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Rental fraud hits home

Randy Lutz, left, son J.J. and girlfriend Contance Young found out two weeks after moving into their Winter Park area home that they were victims of a rental scam. Bank of America, which owned the house, allowed the family to stay in the home, though they lost $1,100 to a fake property management company. Others haven't been as lucky.

Randy Lutz, left, son J.J. and girlfriend Contance Young found out two weeks after moving into their Winter Park area home that they were victims of a rental scam. Bank of America, which owned the house, allowed the family to stay in the home, though they lost $1,100 to a fake property management company. Others haven't been as lucky.

Sarah Wilson

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Local rental property managers Nicholas Musasche, president of the Jander Group, and Lidya Gongage, owner of Kumba Realty & Property Management, offer these tips to help perspective renters avoid falling victim to rental fraud:

• Know your landlord. Use county property appraisers websites, ocpafl.org in Orange County and scpafl.org in Seminole County, to verify the homeowner.

• Check the legitimacy of property management firms on myflorida.com to make sure they are licensed. If they are, check to see that the contact information on the listing for a home matches the firm’s website.

• Never send or transfer money or deposits to someone you’ve never met, or for a property you haven’t seen.

• When touring a property, look for signs of distress. An un-kept lawn, damage to doors, locks or windows, and disconnected utilities should be red flags.

• If a listing seems too good to be true, whether in price or ease of transaction and screening process, it probably is.

It was too easy, Randy Lutz said of his family’s cross-county move from Providence, R.I., to the Winter Park area.

After a 1,200-mile drive, and a brief stay with his brother in Sanford, Lutz, his girlfriend, Contance Young, and their 6-year-old son, J.J., had found the perfect house near Winter Park listed for rent on Craigslist.org in mid-February.

Young said a woman claiming to represent “Sunrise Property Management” gave them a tour of the Hyde Park Drive home, and after agreeing on a price and a date for missing appliances to be replaced, the two signed a lease. Young said she paid the woman $1,100 cash for the first month’s rent and security deposit.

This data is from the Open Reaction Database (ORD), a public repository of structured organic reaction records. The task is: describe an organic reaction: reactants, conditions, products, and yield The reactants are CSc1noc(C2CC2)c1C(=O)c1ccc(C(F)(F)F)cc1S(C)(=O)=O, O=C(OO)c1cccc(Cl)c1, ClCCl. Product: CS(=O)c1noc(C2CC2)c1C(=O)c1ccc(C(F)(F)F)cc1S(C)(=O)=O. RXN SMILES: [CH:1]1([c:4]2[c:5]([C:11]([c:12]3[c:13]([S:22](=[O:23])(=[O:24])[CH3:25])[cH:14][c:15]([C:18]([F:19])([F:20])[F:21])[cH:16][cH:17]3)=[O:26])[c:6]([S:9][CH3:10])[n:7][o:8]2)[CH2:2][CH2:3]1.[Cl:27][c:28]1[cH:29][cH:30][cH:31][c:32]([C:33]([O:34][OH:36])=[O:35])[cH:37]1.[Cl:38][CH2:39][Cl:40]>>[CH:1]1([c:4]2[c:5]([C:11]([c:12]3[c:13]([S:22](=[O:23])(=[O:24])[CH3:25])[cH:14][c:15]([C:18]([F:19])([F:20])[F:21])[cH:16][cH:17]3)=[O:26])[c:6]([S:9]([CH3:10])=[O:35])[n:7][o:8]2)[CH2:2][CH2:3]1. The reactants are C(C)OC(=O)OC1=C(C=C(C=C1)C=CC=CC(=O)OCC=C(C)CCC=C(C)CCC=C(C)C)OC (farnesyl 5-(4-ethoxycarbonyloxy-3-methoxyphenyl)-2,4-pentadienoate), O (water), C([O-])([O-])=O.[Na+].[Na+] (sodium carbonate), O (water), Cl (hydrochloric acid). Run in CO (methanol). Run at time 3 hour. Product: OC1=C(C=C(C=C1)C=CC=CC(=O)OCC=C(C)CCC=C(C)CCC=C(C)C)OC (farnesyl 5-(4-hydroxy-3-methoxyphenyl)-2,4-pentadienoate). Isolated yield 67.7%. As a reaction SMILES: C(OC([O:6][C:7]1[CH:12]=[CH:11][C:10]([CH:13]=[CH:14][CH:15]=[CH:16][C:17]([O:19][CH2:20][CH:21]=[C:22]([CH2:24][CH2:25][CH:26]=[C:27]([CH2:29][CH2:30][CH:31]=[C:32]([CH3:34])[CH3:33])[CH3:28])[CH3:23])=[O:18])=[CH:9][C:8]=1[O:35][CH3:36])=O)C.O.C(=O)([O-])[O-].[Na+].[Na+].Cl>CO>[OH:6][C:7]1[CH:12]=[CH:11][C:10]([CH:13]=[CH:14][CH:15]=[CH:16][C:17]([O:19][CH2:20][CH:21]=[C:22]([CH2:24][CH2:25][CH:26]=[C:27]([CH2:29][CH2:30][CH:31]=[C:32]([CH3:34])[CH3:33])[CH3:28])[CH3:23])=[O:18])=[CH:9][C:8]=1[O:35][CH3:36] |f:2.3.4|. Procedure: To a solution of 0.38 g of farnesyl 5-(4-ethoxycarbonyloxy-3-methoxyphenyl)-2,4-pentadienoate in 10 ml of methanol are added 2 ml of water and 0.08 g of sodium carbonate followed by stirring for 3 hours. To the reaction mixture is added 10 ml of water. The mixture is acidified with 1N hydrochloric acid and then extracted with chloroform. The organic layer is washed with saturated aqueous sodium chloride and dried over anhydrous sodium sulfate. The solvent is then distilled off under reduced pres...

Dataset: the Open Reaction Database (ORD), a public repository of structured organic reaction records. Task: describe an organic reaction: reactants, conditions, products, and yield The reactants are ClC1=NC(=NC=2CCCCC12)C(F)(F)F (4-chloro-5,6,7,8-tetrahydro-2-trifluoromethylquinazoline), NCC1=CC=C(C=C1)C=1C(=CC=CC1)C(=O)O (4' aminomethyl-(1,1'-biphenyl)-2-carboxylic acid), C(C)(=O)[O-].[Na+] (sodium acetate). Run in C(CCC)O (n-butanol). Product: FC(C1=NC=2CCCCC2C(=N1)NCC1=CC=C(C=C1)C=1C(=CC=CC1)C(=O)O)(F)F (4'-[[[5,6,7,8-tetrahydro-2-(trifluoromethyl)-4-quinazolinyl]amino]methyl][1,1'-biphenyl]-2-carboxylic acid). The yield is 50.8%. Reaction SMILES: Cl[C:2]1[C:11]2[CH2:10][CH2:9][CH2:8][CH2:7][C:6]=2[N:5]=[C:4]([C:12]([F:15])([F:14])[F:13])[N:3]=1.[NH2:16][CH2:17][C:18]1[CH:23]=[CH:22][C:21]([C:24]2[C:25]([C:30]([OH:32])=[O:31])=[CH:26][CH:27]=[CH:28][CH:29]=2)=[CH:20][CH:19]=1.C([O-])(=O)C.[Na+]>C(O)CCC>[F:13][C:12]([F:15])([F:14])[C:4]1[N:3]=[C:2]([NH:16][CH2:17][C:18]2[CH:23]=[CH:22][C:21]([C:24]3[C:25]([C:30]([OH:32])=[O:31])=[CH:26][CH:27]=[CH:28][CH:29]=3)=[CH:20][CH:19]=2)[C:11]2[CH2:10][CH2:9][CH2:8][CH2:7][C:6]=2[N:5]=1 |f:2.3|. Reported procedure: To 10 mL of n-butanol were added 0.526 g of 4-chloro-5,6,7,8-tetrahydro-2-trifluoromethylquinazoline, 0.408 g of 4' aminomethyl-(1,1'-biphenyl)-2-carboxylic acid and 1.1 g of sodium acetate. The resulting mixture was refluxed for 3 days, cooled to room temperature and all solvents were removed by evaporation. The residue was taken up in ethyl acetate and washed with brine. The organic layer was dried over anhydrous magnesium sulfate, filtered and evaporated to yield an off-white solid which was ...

“It was just one of those things — everything was just too easy,” Lutz said. “… But back home you don’t even hear about this sort of crime.”

Less than two weeks after they had moved in, Young said, just as the house was starting to feel like a home — furniture in place, kitchen organized, New England sports paraphernalia hung, and books at home on their shelves — they found out it all was too good to be true.

The house had been foreclosed on and was owned by Bank of America. It wasn’t available to be rented or in any way associated with Sunrise Property Management. In fact, Sunrise Property Management didn’t exist at all.

Seminole County Sheriff’s Office deputies arrested Natasha Ortiz, 28, of Winter Park, and David Rivas, 27, of Orlando, on May 3 on charges of burglary, larceny and fraud, according to arrest reports, for allegedly breaking into and falsely renting two homes near Winter Park, including the one in which Young and Lutz were living.

As the couple was working to save the now-fraudulent lease on the home they’d come to love, less than a mile away, neighbors Ray and Carol watched as the house across from them on Dockside Street in Goldenrod went from vacant, to lived in, to vacant again in less than two weeks time.

“All the sudden there were people outside the house, they were cutting the grass, gosh, it was up to here,” Carol said, motioning to her waist-level. “They pressure cleaned it, installed lights — when they told us they were renting we were surprised, we figured they bought it.”

The Izhary Ferrer family living on Dockside was the other victim in Ortiz and Rivas’ alleged rental fraud scam, police said. The pair pocketed $1,600 from Ferrer.